• 18. Variety of Shapes with Logistic Curve
  • 19. Universal Function Approximator
    • The feedforward neural network with one hidden layer is a universal function approximator
    • Theoretically, with a sufficient number of nodes in the hidden layer, any continuous nonlinear function can be approximated
  • 20. Function if Network has One Hidden Node
  • 21. Neural Networks
    • Fit by minimizing squared deviation between fitted and actual values
    • Can be viewed as a non-parametric, non-linear regression
    • Often thought of as a “black box”
      • Due to complexity of fitted model it is difficult to understand relationship between dependent and predictor variables
  • 22. How Many Hidden Nodes for Neural Network?
    • Too few nodes: Don’t fit the curve very well
    • Too many nodes: Over parameterization
      • May fit noise as well as pattern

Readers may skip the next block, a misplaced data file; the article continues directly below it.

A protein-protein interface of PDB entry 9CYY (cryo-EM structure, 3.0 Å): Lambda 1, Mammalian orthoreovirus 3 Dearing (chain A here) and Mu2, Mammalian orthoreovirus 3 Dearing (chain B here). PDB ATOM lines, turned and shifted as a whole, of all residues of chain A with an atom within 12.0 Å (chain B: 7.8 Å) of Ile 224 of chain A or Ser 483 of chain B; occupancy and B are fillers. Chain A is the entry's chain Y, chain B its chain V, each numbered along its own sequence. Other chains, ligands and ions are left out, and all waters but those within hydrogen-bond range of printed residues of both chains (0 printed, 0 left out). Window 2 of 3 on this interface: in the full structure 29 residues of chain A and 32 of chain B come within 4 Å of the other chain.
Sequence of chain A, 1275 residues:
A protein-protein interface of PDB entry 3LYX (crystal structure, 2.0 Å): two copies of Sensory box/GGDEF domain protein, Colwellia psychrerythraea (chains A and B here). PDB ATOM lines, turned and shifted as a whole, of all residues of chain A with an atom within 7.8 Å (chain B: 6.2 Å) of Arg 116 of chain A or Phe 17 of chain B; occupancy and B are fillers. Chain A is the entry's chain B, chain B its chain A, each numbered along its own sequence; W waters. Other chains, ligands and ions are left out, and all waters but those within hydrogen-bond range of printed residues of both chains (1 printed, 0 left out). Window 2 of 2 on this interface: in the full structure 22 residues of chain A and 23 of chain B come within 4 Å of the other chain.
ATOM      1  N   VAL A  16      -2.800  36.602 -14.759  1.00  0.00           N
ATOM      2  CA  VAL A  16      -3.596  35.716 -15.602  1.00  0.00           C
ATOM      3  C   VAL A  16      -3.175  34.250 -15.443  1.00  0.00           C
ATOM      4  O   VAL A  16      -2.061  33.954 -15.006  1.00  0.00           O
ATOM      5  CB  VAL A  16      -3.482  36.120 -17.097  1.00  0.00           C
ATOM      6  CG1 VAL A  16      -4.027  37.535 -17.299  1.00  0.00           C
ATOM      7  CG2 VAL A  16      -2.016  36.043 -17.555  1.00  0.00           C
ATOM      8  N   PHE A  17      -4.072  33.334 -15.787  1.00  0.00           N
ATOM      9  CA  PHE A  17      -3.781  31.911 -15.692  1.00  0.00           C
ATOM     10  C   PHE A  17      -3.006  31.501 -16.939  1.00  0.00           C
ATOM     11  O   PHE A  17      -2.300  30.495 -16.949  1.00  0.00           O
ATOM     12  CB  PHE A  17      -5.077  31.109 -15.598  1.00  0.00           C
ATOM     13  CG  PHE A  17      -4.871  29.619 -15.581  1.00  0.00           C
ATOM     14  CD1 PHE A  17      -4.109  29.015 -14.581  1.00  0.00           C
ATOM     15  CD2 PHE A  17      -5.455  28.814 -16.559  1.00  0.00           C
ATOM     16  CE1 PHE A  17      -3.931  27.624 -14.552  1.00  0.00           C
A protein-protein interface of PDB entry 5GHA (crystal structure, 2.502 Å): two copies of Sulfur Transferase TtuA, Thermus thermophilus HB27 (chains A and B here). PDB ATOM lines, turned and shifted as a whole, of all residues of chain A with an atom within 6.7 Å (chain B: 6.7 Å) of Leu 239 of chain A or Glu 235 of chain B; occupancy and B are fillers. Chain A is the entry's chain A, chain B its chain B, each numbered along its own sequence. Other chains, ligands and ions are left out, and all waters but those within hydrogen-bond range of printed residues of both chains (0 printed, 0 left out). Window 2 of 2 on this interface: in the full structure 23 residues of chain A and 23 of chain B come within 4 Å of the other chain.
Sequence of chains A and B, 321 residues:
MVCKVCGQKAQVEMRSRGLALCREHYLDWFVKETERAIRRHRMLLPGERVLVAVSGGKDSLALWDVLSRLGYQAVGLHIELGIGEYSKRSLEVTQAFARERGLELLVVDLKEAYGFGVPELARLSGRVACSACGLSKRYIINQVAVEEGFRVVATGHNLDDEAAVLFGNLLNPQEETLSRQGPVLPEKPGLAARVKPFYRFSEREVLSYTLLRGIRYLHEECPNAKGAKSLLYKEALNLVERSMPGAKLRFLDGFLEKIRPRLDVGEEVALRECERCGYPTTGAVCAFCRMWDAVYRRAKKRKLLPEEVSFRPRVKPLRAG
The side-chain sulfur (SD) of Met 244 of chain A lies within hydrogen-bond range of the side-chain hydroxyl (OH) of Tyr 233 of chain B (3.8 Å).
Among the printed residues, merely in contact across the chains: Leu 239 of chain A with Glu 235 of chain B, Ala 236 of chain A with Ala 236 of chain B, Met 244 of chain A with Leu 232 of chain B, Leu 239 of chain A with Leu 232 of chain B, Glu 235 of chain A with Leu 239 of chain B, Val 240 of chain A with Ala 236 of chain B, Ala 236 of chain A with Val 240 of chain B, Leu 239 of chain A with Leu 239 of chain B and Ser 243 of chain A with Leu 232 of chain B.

• 23. How Do We Determine the Number of Hidden Nodes?
    • Use methods that assess goodness of fit
    • Hold out part of the sample
    • Resampling
      • Bootstrapping
      • Jacknifing
    • Algebraic formula
      • Uses gradient and Hessian matrices
  • 24. Understanding the Model: Variable Importance
    • Look at weights to hidden layer
    • Compute sensitivities:
      • a measure of how much the predicted value’s error increases when the variables are excluded from the model one at a time
  • 25. Importance Ranking
    • Neural Network and Mars ranked variables in same order
  • 26. Visualizing Fitted Neural Network
  • 27. MARS
    • Multivariate Adaptive Regression Splines
    • An extension of regression which
      • Uses automated search procedures
      • Models nonlinearities
      • Models interactions
      • Produces a regression-like formula
  • 28. Nonlinear Relationships
    • Fits piecewise regression to continuous variables
  • 29. Interactions
    • Fits basis functions (which are like dummy variables) to model interactions
      • An interaction between Territory=East and Mileage can be modeled by a dummy variable which is 1 if the Territory=East and mileage =High and 0 otherwise.
  • 30. Goodness of Fit Statistics
    • Generalized Cross-Validation
  • 31. Fitted MARS Model
  • 32. ROC Curves for the Data Mining Methods
  • 33. Correlation
    • Variable gender added
    • Its only impact on probability of a claim: correlation with mileage variable – males had higher mileage